Nestler requested that Letterman, who tapes his show in New York, stay at least 3 yards away and not 'think of me, and release me from his mental harassment and hammering.'
Lawyers for Letterman, in a motion filed Tuesday, contend the order is without merit and asked state District Judge Daniel Sanchez to quash it.
'Celebrities deserve protection of their reputation and legal rights when the occasional fan becomes dangerous or deluded,' Albuquerque lawyer Pat Rogers wrote in the motion.
Nestler told The Associated Press by telephone Wednesday that she had no comment pending her request for a permanent restraining order 'and I pray to God I get it.'"

Nestler's application for a restraining order was accompanied by a six-page typed letter in which she said Letterman used code words, gestures and "eye expressions" to convey his desires for her.

She wrote that she began sending Letterman "thoughts of love" after his "Late Show" began in 1993, and that he responded in code words and gestures, asking her to come East.

She said he asked her to be his wife during a televised "teaser" for his show by saying, "Marry me, Oprah." Her letter said Oprah was the first of many code names for her and that the coded vocabulary increased and changed with time.

Her letter does not say why she recently sought a restraining order.

Rogers' motion to quash the order contends the court lacks jurisdiction over Letterman, that Nestler never served him with restraining order papers, and that she didn't meet other procedural requirements.

Wired News: Scientists Meditate on Happiness: "Generally people with happy temperaments exhibit a high ratio of activity in the left prefrontal cortex, an area associated with happiness, joy and enthusiasm. Those who are prone to anxiety, fear and depression exhibit a higher ratio of activity in the right prefrontal cortex. "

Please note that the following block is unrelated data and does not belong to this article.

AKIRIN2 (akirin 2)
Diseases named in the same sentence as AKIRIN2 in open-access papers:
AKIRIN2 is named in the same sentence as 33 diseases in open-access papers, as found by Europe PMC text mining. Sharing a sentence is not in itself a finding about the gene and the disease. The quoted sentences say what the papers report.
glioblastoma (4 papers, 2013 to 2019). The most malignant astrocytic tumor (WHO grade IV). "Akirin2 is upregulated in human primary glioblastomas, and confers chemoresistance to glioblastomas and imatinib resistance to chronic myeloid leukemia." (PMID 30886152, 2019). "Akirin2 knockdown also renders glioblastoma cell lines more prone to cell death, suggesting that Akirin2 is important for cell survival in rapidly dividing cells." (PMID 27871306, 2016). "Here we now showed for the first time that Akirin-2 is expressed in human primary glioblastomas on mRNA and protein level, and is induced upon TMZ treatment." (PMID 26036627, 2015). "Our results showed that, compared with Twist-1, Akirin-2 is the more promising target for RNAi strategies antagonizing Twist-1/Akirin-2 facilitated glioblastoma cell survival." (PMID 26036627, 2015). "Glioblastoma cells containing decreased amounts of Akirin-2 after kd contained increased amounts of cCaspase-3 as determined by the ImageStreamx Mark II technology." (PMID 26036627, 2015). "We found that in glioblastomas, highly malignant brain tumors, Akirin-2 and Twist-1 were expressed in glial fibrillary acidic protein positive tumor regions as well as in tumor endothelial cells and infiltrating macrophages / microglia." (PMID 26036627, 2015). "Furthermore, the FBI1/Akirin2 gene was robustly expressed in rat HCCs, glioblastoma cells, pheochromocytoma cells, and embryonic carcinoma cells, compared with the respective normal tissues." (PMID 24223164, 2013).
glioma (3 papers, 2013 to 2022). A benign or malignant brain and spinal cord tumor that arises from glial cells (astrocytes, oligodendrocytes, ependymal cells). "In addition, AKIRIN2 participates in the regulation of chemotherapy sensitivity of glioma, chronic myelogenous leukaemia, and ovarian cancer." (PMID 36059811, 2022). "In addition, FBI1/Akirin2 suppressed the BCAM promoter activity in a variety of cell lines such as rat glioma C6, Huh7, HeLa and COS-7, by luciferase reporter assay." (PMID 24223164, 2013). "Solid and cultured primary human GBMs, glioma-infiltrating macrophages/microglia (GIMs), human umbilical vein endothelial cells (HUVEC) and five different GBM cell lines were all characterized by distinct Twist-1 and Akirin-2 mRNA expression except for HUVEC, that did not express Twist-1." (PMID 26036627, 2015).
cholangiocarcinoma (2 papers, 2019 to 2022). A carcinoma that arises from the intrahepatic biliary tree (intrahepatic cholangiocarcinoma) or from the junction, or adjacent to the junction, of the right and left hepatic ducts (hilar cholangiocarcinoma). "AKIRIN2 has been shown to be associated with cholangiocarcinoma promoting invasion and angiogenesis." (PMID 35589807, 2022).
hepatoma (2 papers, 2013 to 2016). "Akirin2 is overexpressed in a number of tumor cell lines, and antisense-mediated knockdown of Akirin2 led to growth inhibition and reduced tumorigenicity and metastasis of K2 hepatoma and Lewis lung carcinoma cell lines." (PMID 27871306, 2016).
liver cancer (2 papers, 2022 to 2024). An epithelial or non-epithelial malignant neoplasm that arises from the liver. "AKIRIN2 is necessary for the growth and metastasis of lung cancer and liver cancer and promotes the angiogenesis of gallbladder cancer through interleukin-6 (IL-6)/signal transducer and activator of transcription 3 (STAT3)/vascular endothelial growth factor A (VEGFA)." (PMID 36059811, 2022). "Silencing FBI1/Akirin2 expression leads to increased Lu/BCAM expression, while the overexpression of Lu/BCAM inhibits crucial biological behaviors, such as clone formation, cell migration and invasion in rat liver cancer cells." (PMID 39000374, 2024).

Wired News: Think Away the Pain: "The researchers asked people in pain to try to control a pain-regulating region of the brain by watching activity in that area from inside a real-time functional magnetic resonance imaging, or fMRI, machine. Initial results showed subjects could reduce their pain, some quite dramatically.
It's the first evidence that humans can take control of a specific region of the brain, and thereby decrease pain, said Stanford professor Sean Mackey, who co-wrote the paper, which was published last week in Proceedings of the National Academy of Sciences."

Monday, December 19, 2005

Happiness Buys Success - Yahoo! News: "Scientists reviewed 225 studies involving 275,000 people and found that chronically happy people are in general more successful in their personal and professional lives. Importantly, their happiness tends to be a consequence of positive emotions, the researchers conclude.
'When people feel happy, they tend to feel confident, optimistic, and energetic and others find them likable and sociable,' said Sonja Lyubomirsky of the University of California, Riverside. 'Happy people are thus able to benefit from these perceptions.'